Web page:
Bath-based author, Chris Doveton, would like to share his experience of depression in the hope of helping others who may be suffering from this debilitating disorder, particularly men of a certain generation who were taught from an early age that showing emotions was a sign of weakness.
Chris’ recent memoir, I’m fine, thanks, tells the story of how his life changed forever when his wife was diagnosed with the rare and fatal genetic disease, Friedreich’s Ataxia (similar to motor neurons disease). For ten years, Chris and Anne endure this terrible secret alone. After Anne’s death, Chris, ravaged by crippling grief, realises that he must get to grips with his clinical depression and rid himself of his stiff upper lip in order to survive. Now in his 80s, Chris pulls back the veil on the stages of depression he experienced, how this impacted his family, friends and life choices, and how he overcame depression to live a meaningful life.
Chris shares his thoughts:
I felt compelled to write I’m Fine, Thanks and share the traumas of my life with anyone who might be suffering from bereavement, loneliness, depression, sickness, the breakdown of a relationship or is simply bewildered in this fragile world. I hope readers will be interested to learn from my experiences, and that I can help others to find solace from opening up and dropping the shackles of the stiff upper lip. Perhaps one of the most-used responses when asked ‘how are you?’ is a simple ‘I’m fine, thanks’. This ends any conversation and avoids talking about the one thing that should be discussed - how we’re really feeling. So often, we just cannot open up and share our innermost feelings with anyone.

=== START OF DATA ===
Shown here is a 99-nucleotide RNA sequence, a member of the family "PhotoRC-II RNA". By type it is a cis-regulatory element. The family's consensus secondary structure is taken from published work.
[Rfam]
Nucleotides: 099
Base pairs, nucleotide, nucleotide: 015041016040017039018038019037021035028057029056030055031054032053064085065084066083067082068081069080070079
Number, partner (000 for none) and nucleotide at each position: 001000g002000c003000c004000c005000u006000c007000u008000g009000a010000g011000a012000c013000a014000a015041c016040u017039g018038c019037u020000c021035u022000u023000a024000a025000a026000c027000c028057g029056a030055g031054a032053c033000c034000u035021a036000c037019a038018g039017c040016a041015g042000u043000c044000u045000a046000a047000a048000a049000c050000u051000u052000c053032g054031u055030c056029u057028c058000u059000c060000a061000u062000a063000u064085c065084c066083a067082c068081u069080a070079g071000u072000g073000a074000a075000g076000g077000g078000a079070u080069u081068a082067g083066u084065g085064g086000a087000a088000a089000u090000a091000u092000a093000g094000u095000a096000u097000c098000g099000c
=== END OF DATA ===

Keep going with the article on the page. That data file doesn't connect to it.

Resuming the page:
The hardest part for me to cover in the book was without a doubt when Anne, my wife, was diagnosed with Friedreich’s Ataxia at the age of 50 and told by the consultant there was no cure for her illness. Reliving the experience of this challenging part of my life was not easy, but something that was so vital to understand just how far I’ve come.
My road to recovery from depression was a long one. After the death of my wife, I felt isolated and useless. My behaviour became impulsive, I bought expensive clothes and even second homes on a whim. I found it hard to connect with people. Through regular counselling and a renewed faith, I was able to break down barriers and rebuild my life.
I’m fine, thanks takes readers on a difficult journey of self-discovery but it ends with a message of hope and finding love again: however dark things are, life can become worth living again. Never give up, even in your darkest moments; there is always hope, and nothing is impossible.
Chris Doveton was born in India just before WW2, later moving to South Africa and then to the UK. Chris joined the Royal Navy and became a commissioned officer in HMS Ark Royal and after leaving the military, started his own company, the Doveton Press. He is also the author of The Spanish Dream and In the World’s Shadows. Chris lives in Bath with his second wife, Pauline.
To find out more about Chris Doveton, visit www.chrisdoveton.com